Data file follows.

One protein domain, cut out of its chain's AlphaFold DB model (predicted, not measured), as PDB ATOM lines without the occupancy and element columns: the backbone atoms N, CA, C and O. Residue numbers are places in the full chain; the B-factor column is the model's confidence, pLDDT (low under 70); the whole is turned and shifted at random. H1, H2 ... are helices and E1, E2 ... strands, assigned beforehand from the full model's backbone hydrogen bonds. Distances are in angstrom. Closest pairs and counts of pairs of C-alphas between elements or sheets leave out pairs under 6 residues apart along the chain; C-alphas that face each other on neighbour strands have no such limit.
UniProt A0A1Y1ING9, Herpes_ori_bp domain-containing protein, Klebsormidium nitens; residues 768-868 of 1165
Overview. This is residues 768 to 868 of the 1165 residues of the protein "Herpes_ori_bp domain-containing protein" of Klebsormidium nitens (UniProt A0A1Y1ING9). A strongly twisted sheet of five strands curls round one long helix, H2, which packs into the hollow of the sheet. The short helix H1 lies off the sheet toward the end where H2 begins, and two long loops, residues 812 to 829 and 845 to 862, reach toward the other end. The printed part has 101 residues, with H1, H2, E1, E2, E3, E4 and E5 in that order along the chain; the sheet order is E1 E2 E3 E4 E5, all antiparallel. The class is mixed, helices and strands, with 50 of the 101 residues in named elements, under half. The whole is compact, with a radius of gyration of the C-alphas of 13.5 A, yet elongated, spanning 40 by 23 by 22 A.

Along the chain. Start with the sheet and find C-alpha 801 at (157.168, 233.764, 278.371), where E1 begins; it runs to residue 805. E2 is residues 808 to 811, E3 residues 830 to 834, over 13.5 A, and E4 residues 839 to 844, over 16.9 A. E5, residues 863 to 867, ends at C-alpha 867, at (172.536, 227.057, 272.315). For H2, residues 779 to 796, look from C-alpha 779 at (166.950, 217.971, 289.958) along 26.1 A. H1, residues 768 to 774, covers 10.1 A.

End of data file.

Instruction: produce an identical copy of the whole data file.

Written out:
One protein domain, cut out of its chain's AlphaFold DB model (predicted, not measured), as PDB ATOM lines without the occupancy and element columns: the backbone atoms N, CA, C and O. Residue numbers are places in the full chain; the B-factor column is the model's confidence, pLDDT (low under 70); the whole is turned and shifted at random. H1, H2 ... are helices and E1, E2 ... strands, assigned beforehand from the full model's backbone hydrogen bonds. Distances are in angstrom. Closest pairs and counts of pairs of C-alphas between elements or sheets leave out pairs under 6 residues apart along the chain; C-alphas that face each other on neighbour strands have no such limit.
UniProt A0A1Y1ING9, Herpes_ori_bp domain-containing protein, Klebsormidium nitens; residues 768-868 of 1165
Overview. This is residues 768 to 868 of the 1165 residues of the protein "Herpes_ori_bp domain-containing protein" of Klebsormidium nitens (UniProt A0A1Y1ING9). A strongly twisted sheet of five strands curls round one long helix, H2, which packs into the hollow of the sheet. The short helix H1 lies off the sheet toward the end where H2 begins, and two long loops, residues 812 to 829 and 845 to 862, reach toward the other end. The printed part has 101 residues, with H1, H2, E1, E2, E3, E4 and E5 in that order along the chain; the sheet order is E1 E2 E3 E4 E5, all antiparallel. The class is mixed, helices and strands, with 50 of the 101 residues in named elements, under half. The whole is compact, with a radius of gyration of the C-alphas of 13.5 A, yet elongated, spanning 40 by 23 by 22 A.

Along the chain. Start with the sheet and find C-alpha 801 at (157.168, 233.764, 278.371), where E1 begins; it runs to residue 805. E2 is residues 808 to 811, E3 residues 830 to 834, over 13.5 A, and E4 residues 839 to 844, over 16.9 A. E5, residues 863 to 867, ends at C-alpha 867, at (172.536, 227.057, 272.315). For H2, residues 779 to 796, look from C-alpha 779 at (166.950, 217.971, 289.958) along 26.1 A. H1, residues 768 to 774, covers 10.1 A.